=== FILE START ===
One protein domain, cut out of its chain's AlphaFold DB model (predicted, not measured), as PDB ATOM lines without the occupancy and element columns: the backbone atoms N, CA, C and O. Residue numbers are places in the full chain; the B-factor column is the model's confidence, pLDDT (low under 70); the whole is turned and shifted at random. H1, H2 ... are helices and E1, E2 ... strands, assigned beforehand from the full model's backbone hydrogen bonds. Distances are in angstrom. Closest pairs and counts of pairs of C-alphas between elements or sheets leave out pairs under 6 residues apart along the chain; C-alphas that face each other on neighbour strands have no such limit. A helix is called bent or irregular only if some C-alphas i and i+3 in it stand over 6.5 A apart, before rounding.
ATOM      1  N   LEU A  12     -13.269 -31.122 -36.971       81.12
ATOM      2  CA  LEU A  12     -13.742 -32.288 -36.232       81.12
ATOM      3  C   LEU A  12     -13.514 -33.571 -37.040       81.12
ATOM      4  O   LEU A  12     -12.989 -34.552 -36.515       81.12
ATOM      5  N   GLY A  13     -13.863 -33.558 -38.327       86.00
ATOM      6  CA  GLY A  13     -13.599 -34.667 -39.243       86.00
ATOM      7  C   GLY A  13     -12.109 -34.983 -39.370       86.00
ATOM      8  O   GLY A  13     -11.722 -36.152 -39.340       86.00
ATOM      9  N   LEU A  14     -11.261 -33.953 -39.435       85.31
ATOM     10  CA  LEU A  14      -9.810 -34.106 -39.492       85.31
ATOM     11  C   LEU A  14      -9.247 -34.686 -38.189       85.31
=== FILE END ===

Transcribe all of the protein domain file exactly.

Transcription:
One protein domain, cut out of its chain's AlphaFold DB model (predicted, not measured), as PDB ATOM lines without the occupancy and element columns: the backbone atoms N, CA, C and O. Residue numbers are places in the full chain; the B-factor column is the model's confidence, pLDDT (low under 70); the whole is turned and shifted at random. H1, H2 ... are helices and E1, E2 ... strands, assigned beforehand from the full model's backbone hydrogen bonds. Distances are in angstrom. Closest pairs and counts of pairs of C-alphas between elements or sheets leave out pairs under 6 residues apart along the chain; C-alphas that face each other on neighbour strands have no such limit. A helix is called bent or irregular only if some C-alphas i and i+3 in it stand over 6.5 A apart, before rounding.
ATOM      1  N   LEU A  12     -13.269 -31.122 -36.971       81.12
ATOM      2  CA  LEU A  12     -13.742 -32.288 -36.232       81.12
ATOM      3  C   LEU A  12     -13.514 -33.571 -37.040       81.12
ATOM      4  O   LEU A  12     -12.989 -34.552 -36.515       81.12
ATOM      5  N   GLY A  13     -13.863 -33.558 -38.327       86.00
ATOM      6  CA  GLY A  13     -13.599 -34.667 -39.243       86.00
ATOM      7  C   GLY A  13     -12.109 -34.983 -39.370       86.00
ATOM      8  O   GLY A  13     -11.722 -36.152 -39.340       86.00
ATOM      9  N   LEU A  14     -11.261 -33.953 -39.435       85.31
ATOM     10  CA  LEU A  14      -9.810 -34.106 -39.492       85.31
ATOM     11  C   LEU A  14      -9.247 -34.686 -38.189       85.31